Peter was certainly familiar with these words. Most commentators place Peter in Rome as he wrote these letters where these words were sent. Peter was also familiar with Paul's writings (3:15-16), where these things are spelled out very clearly for us. "He chose us in Him before the foundation of the world, that we would be holy and blameless before Him. In love He predestined us to adoption as sons through Jesus Christ to Himself, according to the kind intention of His will" (Eph. 1:4-5). "God has chosen you from the beginning for salvation through sanctification by the Spirit and faith in the truth" (2 Thess. 2:13).
The electing love of God is a fundamental concept in all of the Bible. In fact, it all starts in the book of Genesis with God's choice of Abraham. When you read the Old Testament narrative, you see God's sovereign, gracious choice to bless Abraham and make of him a great nation (Gen. 12:1-3; 18:19). There are many people that God could have chosen. But, he chose Abraham, an obscure man in a far away land, to be the father of his "chosen people."
Several times throughout the Bible, God identifies Israel as His "chosen" people (Deut. 7:6; 1 Kings 3:8; Psalm 105:6; 135:4; Isaiah 41:8; Amos 3:2). And then, astonishingly, Peter takes all of this Biblical background which he knew so well and said, "Just as God had chosen the people of Israel to be His people, now His chosen people consist of the church -- those who believe in Christ." You can see this back in 1 Peter 2:9, "But you are a chosen race, a royal priesthood, a holy nation, a people for God's own possession." Peter takes the quote from Isaiah 43, which was referring to the chosen people of Israel and applies it to the church, many of whom are Gentiles (4:3). He says, "You who believe today are God's chosen ones -- God's elect."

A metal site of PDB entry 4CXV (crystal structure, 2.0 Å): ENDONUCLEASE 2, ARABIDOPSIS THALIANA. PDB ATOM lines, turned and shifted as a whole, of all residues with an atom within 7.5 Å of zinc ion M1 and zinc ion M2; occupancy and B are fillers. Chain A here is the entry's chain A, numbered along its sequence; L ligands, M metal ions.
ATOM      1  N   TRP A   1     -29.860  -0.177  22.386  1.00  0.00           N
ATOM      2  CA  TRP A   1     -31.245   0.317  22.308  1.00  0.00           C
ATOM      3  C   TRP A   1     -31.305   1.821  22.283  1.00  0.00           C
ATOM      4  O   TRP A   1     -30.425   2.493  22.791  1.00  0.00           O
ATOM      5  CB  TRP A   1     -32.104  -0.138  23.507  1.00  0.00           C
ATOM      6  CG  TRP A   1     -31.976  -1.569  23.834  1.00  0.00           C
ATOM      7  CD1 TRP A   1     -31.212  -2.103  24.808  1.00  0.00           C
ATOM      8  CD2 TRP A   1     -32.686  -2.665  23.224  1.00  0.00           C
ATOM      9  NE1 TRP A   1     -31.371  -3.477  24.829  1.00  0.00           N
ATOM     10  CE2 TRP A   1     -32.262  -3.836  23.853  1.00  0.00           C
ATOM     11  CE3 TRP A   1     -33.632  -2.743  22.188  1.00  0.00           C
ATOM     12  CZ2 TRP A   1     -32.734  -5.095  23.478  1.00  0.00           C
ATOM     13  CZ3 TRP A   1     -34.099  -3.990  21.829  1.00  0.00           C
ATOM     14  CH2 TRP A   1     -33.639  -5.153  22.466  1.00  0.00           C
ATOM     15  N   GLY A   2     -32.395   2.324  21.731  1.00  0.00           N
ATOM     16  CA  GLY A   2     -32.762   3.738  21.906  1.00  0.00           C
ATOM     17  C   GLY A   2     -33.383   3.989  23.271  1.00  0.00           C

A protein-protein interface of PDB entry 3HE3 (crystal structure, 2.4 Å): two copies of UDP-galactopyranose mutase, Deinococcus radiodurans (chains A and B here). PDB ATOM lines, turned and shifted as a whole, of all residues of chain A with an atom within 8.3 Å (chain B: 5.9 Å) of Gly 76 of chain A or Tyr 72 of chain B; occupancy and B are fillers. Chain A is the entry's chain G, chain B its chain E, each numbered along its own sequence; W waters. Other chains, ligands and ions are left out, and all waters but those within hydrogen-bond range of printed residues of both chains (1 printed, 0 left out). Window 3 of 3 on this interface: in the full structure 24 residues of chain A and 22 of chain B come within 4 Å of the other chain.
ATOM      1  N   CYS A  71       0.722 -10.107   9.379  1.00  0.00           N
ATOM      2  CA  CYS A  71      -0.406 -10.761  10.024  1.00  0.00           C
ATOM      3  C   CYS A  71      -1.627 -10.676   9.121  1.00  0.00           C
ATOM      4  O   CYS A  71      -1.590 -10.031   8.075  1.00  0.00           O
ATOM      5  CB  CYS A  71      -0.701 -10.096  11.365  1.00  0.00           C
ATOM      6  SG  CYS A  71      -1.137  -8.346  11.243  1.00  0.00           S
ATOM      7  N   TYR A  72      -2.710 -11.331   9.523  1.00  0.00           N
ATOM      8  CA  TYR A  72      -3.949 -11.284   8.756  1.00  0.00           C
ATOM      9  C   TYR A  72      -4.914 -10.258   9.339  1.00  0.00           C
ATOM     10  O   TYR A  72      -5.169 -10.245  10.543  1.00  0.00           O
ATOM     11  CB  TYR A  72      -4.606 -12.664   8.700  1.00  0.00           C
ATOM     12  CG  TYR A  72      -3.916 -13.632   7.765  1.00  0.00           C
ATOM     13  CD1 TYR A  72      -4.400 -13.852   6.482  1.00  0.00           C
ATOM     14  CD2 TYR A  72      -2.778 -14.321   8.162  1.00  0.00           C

Peter even referred to this at the beginning of 1 Peter, in the first verse. "Peter an apostle of Jesus Christ to those who reside as aliens, scattered throughout Pontus, Galatia, Cappadocia, Asia, and Bithynia, who are chosen according to the foreknowledge of God the Father" (1:1-2a). Before the foundation of the world, God chose us. In time, He called us. And now, we believe in Christ and are saved.
So now, coming back to our text in 2 Peter 1:10, we can understand what Peter's talking about. He says, "Therefore brethren, be all the more diligent to make certain about His calling and choosing you."
I have labored long and hard on these two words for a reason. I want for you to see that both of these words describe the active hand of God in our salvation. Peter is saying, "I want for you to be all the more diligent to make certain that you know and understand that God has called you and chosen you to bring you to salvation." Peter wants for us to have assurance that God is indeed working in our life.